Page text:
When applying initially to a creative job, only submit a small ‘sample’ portfolio. Not only does this allow you to save a little bit of your work for your formal interview but also saves the company time downloading. An easy way to work it out: if your sample work doesn’t attach to one email; it is too big!
Follow these golden rules when submitting a portfolio:
- Start with your best and most recent work
- Only include material that you’re confident will impress us Focus on the discipline you’re applying for. If you’re an asset artist you need to show us game ready assets.
- Only include other work if it’s relevant Make sure it’s presented in a format which is easy to access and read.
- Work examples in games and game engines are more valuable to us.
- Our interviews are direct and challenging. Make sure you prepare and research beforehand. Working in the games industry is not always a creative wonderland and can sometimes be frustrating, tedious or difficult. Research and ensure that your expectations are realistic.
Info about any other experience you consider relevant, e.g. hobby projects, previous work experience. Only include your best work in your portfolio. For at least one piece include information about the brief, time spent, polycount, wireframes and textures as well as the finished article, and if possible screenshots from both in-software and in-engine views. For environment artists we are particularly interested in seeing whole staged environments, for example a room or view rather than all individual props – consider atmosphere, lighting, scale and story. Evidence of traditional art skills such as figure drawing, sculpture and painting are also welcome.
You’re only as good as your last reference so make sure you leave a great impression!
Do not limit learning to that done on a course. Try to obtain as much experience as possible outside of what is learnt on courses. The candidates that excel, are the ones that live and breathe this type of work and have experience outside of education.
Get work experience such as a summer placement which is invaluable to have on your CV.
Experience is everything. Paid, unpaid, miles from home, next door – your experience is invaluable. Not only does is show interest but shows a great deal of initiative. It does not need to be a big industry name just show a potential employer you are willing to work hard. Also try and get to trade fairs and design weeks – they are fantastic for networking and starting to build knowledge of materials and suppliers. It will become your design ‘little black book’.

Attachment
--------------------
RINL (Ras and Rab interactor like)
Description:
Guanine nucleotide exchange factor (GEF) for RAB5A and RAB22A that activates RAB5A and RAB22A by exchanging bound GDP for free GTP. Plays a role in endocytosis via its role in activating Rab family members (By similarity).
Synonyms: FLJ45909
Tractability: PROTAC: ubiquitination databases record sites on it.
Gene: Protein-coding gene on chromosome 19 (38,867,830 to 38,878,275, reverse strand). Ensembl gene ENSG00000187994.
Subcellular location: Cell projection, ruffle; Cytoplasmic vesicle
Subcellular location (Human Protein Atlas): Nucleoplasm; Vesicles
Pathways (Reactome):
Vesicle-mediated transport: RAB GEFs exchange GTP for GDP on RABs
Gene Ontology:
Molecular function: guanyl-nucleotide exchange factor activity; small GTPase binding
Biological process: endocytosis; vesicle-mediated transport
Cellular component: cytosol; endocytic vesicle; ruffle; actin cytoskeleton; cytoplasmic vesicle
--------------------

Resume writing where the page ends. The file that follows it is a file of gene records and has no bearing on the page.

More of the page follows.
Key to any art application is a strong portfolio of artwork. Although degrees are valued indicators of ambition, standards and commitment, they are not an essential requirement for artists.
Gain as much experience as possible in various fields/departments related to IT and VR, if not to work directly in that field, certainly to understand how the whole final project is put together by a team of different skilled people and appreciate what is involved within each area when working on a project with a team.
Write applications individual to the vacancy you are applying for, and research the company to whom you are applying.
Have good all-round skills in anything related, and enthusiasm for the subject area on a personal level.
Make sure you do your research on the company and that your cover letter and CV reflect that. It’s very obvious when someone sends a standard cover letter in bulk to lots of companies. They will get an automatic rejection. It’s important to have a passion for the company and that you come to an interview with a questioning and eager to learn manner.
For us, the key thing is for students to demonstrate the work they are able to do and the skills they have.
Be comfortable and proud of yourself and your work. If you are nervous or you are disinterested the creative interviewing you will know straight away.
A clear CV with experience and previous employment details along with voluntary positions is more important than grades.
Make sure your CV matches the job role. I’ve had several applicants who have relevant experience, but don’t actually mention it in their CV.